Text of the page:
With web development, you have a much faster learning curve than cyber security.
Although there are ways to work in cyber security without a degree, it’s much easier to get started quickly in web development without needing a college degree!
That’s because the skills you learn are based in practical knowledge not theoretical; you begin coding as soon as you learn it. That’s not the case with cyber security.
By the way, if you’re looking for a free open-source coding curriculum, try one of the following sources:
Much of what is taught and learned in cyber security is theoretical knowledge. I can’t just apply my theory as soon as I’m hired, I need practical experience.
For example, I might know what cross-site scripting is and how to mitigate it, but if you ask me to code it (or perform a code review), I wouldn’t have a clue.
This is where learning web development has the advantage, after you learn the concept, you can immediately apply it!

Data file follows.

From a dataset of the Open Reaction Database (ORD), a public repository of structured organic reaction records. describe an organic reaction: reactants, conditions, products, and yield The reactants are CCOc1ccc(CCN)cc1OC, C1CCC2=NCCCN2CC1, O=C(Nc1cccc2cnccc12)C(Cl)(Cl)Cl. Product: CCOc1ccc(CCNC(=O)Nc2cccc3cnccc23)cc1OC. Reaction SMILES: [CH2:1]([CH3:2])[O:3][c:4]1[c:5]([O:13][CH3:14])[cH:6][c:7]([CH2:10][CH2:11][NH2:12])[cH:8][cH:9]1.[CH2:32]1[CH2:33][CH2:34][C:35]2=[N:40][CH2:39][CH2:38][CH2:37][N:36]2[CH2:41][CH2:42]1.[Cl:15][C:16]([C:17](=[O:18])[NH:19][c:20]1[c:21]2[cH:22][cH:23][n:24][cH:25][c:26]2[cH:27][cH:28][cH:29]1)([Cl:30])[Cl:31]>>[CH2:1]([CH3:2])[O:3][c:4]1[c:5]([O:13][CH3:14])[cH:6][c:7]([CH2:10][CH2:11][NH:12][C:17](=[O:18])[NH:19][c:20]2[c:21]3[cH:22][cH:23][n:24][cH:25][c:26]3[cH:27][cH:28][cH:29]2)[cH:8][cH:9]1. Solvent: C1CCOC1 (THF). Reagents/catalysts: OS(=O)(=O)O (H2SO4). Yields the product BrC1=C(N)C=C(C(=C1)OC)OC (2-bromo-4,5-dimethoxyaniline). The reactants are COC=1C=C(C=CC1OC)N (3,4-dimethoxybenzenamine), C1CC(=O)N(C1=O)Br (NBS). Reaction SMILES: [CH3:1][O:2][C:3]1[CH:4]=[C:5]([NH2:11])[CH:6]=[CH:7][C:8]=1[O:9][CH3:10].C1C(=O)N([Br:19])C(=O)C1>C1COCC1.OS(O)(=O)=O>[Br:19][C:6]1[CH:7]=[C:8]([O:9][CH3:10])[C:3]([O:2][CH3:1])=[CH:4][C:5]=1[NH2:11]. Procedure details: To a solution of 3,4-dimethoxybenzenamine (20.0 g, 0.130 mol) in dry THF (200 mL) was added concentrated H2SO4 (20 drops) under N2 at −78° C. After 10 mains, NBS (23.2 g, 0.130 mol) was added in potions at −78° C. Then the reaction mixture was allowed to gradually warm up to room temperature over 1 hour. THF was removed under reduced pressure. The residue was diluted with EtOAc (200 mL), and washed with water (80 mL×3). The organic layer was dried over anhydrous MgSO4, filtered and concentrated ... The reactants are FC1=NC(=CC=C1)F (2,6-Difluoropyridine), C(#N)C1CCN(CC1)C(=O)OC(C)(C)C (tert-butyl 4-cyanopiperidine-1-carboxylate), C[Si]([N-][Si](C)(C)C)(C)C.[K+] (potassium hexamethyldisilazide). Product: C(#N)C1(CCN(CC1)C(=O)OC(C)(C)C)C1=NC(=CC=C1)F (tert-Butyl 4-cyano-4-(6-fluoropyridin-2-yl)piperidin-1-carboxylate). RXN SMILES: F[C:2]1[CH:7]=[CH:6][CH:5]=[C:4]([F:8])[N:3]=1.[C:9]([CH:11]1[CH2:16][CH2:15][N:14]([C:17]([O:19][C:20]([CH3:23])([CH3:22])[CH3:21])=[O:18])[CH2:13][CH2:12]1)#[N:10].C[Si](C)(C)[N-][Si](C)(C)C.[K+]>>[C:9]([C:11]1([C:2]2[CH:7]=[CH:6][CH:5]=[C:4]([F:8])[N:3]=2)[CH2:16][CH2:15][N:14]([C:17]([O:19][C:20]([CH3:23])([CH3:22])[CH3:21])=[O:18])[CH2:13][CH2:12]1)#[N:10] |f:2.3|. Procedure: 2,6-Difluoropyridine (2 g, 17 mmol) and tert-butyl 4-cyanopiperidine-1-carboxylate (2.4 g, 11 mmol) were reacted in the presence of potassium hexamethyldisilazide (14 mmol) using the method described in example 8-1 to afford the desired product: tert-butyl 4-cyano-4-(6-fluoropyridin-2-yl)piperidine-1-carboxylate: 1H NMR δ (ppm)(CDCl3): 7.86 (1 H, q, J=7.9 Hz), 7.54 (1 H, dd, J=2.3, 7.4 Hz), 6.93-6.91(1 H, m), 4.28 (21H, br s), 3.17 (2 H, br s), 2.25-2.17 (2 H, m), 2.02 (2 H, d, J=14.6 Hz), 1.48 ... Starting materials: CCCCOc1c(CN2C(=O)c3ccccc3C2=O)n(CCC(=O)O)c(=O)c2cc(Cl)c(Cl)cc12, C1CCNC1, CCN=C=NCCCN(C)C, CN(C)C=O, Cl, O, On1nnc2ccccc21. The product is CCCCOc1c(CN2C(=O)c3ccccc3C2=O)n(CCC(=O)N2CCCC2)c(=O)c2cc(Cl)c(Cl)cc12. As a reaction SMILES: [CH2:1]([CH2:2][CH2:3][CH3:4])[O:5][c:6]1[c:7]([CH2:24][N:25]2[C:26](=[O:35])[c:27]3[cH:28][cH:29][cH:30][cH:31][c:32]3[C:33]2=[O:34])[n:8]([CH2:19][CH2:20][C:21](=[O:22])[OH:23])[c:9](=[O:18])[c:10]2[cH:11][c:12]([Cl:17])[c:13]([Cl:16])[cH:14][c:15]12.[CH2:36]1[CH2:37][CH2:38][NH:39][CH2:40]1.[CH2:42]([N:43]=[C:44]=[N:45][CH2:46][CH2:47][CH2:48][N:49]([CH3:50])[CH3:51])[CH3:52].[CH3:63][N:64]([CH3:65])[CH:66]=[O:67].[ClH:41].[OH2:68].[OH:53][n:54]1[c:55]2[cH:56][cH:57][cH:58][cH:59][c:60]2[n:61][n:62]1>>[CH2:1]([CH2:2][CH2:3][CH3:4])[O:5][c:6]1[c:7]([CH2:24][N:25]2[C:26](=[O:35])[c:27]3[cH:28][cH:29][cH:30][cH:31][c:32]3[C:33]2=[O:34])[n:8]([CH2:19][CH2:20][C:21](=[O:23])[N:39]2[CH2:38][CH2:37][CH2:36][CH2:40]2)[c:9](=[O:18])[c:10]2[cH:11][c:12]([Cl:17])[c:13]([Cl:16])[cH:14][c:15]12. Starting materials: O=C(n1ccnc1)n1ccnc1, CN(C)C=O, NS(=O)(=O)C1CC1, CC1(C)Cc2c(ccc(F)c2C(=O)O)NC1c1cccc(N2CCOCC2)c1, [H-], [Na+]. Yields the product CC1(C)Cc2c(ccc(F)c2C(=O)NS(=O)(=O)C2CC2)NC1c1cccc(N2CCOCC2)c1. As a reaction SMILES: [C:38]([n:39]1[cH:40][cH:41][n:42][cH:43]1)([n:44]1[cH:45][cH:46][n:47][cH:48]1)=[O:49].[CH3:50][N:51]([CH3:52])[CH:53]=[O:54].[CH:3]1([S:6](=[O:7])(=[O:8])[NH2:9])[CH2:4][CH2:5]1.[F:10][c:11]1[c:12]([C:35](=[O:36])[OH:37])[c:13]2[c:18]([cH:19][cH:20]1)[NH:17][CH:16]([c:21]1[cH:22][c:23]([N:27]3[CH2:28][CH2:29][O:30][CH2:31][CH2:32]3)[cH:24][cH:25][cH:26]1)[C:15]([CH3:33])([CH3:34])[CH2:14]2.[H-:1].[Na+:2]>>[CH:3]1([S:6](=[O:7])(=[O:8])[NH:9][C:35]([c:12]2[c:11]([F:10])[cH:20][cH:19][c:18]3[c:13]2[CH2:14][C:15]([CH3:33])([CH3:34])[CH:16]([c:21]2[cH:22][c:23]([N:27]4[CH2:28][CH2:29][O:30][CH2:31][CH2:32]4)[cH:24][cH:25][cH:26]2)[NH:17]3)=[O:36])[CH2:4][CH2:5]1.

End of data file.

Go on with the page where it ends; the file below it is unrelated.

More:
Even the actual scope of work is simpler; in web development, you’re responsible for building websites and applications that are hopefully free of bugs or flaws. It doesn’t work the same way in cyber.
Cyber security has a much broader scope of work which makes it more complex.
How Are Cyber Security and Web Development Similar?
Will I solve problems and need to learn new things?
It goes without saying that any technical field requires critical thinking and problem-solving skills to address challenges.
Web developers solve design and functionality issues, while cyber security professionals identify and mitigate security risks.
Of course, problem solving also requires you to stay up to date with the latest trends, tools, and best practices.
As a web developer, you’ll need to adapt to new web technologies and design trends.